Then Rhonda and David discuss Jumping to Conclusions, which is the fifth cognitive distortion. It’s defined as jumping to conclusions that aren’t necessary supported by the evidence. There are two common forms: Fortune Telling and Mind-Reading.
    Fortune-Telling: You tell yourself that bad things are about to happen. There are two common examples:
    Hopelessness: You tell yourself that things will never change, that you’ll never recover, or that your problems will never be solved. David explains why this distortion is impossibly distorted and virtually never true. And yet, when people are depressed, they nearly always fall victim to the belief that things will never change. It’s much like being in a hypnotic trance, because you are telling yourself and believing things that can’t possibly be true.
    Anxiety: You make catastrophic predictions that gradually exaggerate any real danger. All anxiety results from this distortion. For example, if you have a fear of flying, you may be telling yourself that the plane could run into turbulence and crash. Anxiety is also a self-induced hypnotic trance, because you are giving yourself and believing highly irrational messages. For example, one of David’s graduate students screamed loudly when she saw his meek little kitten, Happy, because she had a cat phobia and was telling herself that cats are extremely violent and dangerous.
    Mind-Reading: You assume that you know what other people are thinking when you really don’t. There are three common examples:
    Social Anxiety / Shyness: For example, other people are judging you and can see how anxious you are. You may also assume that other people rarely or never get anxious and that they wouldn’t be interested in you.
    Relationship Conflicts: You may tell yourself that the other person only cares about himself/herself and that s/he is intentionally being “unreasonable.” You may also do the opposite type of mind-reading and assume that others are quite impressed with you when they’re actually turned off or feeling annoyed with you.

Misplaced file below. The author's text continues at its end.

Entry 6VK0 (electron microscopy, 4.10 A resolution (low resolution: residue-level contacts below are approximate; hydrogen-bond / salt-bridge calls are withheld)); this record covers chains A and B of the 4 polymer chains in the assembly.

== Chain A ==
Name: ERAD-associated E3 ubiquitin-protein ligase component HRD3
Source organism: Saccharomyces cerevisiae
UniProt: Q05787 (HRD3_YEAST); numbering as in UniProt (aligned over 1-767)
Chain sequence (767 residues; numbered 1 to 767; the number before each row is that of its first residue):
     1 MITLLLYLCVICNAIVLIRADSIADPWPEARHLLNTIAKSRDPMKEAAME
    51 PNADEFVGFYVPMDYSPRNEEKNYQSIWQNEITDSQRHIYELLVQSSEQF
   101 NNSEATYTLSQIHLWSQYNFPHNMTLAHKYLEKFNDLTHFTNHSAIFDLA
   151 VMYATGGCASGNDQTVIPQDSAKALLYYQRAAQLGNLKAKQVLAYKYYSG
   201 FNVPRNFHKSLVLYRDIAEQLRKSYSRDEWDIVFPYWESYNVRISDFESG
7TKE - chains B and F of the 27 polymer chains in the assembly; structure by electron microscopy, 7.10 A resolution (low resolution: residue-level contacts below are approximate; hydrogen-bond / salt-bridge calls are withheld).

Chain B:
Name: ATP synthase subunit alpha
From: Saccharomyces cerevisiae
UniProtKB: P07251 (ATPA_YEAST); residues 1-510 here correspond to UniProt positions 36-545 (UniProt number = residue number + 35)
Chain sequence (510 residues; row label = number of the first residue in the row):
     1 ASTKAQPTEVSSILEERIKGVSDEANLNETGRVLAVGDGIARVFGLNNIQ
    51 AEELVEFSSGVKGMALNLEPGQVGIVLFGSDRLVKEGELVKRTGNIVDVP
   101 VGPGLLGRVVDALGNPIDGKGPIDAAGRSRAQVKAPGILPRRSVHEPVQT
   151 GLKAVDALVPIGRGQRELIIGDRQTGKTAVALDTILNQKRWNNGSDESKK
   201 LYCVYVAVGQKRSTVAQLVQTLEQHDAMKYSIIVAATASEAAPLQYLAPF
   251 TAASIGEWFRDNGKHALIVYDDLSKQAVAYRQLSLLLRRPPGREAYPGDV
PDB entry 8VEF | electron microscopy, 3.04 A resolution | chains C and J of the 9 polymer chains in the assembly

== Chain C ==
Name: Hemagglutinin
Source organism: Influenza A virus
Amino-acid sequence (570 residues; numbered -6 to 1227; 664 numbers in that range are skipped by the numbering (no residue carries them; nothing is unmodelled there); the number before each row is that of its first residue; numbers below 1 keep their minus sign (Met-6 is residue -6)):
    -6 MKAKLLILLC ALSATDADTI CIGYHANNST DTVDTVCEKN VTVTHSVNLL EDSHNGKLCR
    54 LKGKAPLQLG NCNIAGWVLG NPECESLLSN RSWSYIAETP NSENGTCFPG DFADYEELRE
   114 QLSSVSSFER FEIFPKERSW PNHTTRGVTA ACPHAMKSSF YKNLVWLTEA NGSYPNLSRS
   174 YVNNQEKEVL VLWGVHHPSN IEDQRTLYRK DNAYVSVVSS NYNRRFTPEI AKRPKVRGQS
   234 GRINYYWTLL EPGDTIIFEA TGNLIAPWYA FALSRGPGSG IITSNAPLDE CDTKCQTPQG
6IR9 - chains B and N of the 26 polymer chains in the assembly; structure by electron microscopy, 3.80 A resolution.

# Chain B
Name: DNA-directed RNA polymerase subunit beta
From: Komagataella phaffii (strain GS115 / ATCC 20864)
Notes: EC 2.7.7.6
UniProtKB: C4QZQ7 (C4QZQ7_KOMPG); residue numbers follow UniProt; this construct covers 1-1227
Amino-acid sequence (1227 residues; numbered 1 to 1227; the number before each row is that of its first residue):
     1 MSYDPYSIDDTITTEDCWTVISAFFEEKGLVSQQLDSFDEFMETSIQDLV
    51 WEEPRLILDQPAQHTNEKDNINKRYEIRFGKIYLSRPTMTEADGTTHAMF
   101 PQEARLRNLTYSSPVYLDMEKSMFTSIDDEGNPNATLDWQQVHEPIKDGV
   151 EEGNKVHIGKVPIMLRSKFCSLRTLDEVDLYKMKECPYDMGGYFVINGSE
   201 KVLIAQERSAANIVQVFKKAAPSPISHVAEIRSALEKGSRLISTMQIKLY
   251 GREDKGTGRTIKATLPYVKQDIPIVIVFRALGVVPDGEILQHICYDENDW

Anxiety: You make catastrophic predictions that gradually exaggerate any real danger. All anxiety results from this distortion. For example, if you have a fear of flying, you may be telling yourself that the plane could run into turbulence and crash. Anxiety is also a self-induced hypnotic trance, because you are giving yourself and believing highly irrational messages. For example, one of David’s graduate students screamed loudly when she saw his meek little kitten, Happy, because she had a cat phobia and was telling herself that cats are extremely violent and dangerous.
    Depression: You tell yourself that nobody loves you or cares about you.
    Many of the Truth-Based Techniques can be useful, such as Examine the Evidence, the Experimental Technique, or the Survey Technique. Motivational Techniques like Positive Reframing can be tremendously helpful. And Role-Playing Techniques like Externalization of Voices with the Acceptance Paradox can also be very useful.
    David and Rhonda play a short audio clip from the treatment of a severely depressed man named Bradley with a history of extreme abuse growing up. He is struggling with feelings of hopelessness, which he rated at 80 (on a scale of 0 to 100) due to these two thoughts:
    I’m damaged beyond repair so nothing can help. Psychotherapy homework can’t possibly help so there’s no use trying it. Prior to the audio clip, David and Bradley have done Positive Reframing asking:
    What do your negative thoughts and feelings show about you and your core values that is beautiful and awesome? What are so

    • 52 min
    193: Sarah Revisited: A Hard Fall--and a Triumphant Second Recovery

    193: Sarah Revisited: A Hard Fall--and a Triumphant Second Recovery

    On February 24, 2020 we published Podcast 181, "Live Therapy with Sarah: Shrinks are Human, Too!" This was a live session with Sarah, a certified TEAM-CBT therapist, conducted at my Tuesday psychotherapy training group, because Sarah was struggling with intense anxiety, bordering on panic, during  therapy sessions with her patients. It was a phenomenal session with outstanding results. The Hidden Emotion technique was the main focus of that session, bringing to conscious awareness some feelings of anger and resentment that she'd been sweeping under the rug. This is a common cause of anxiety.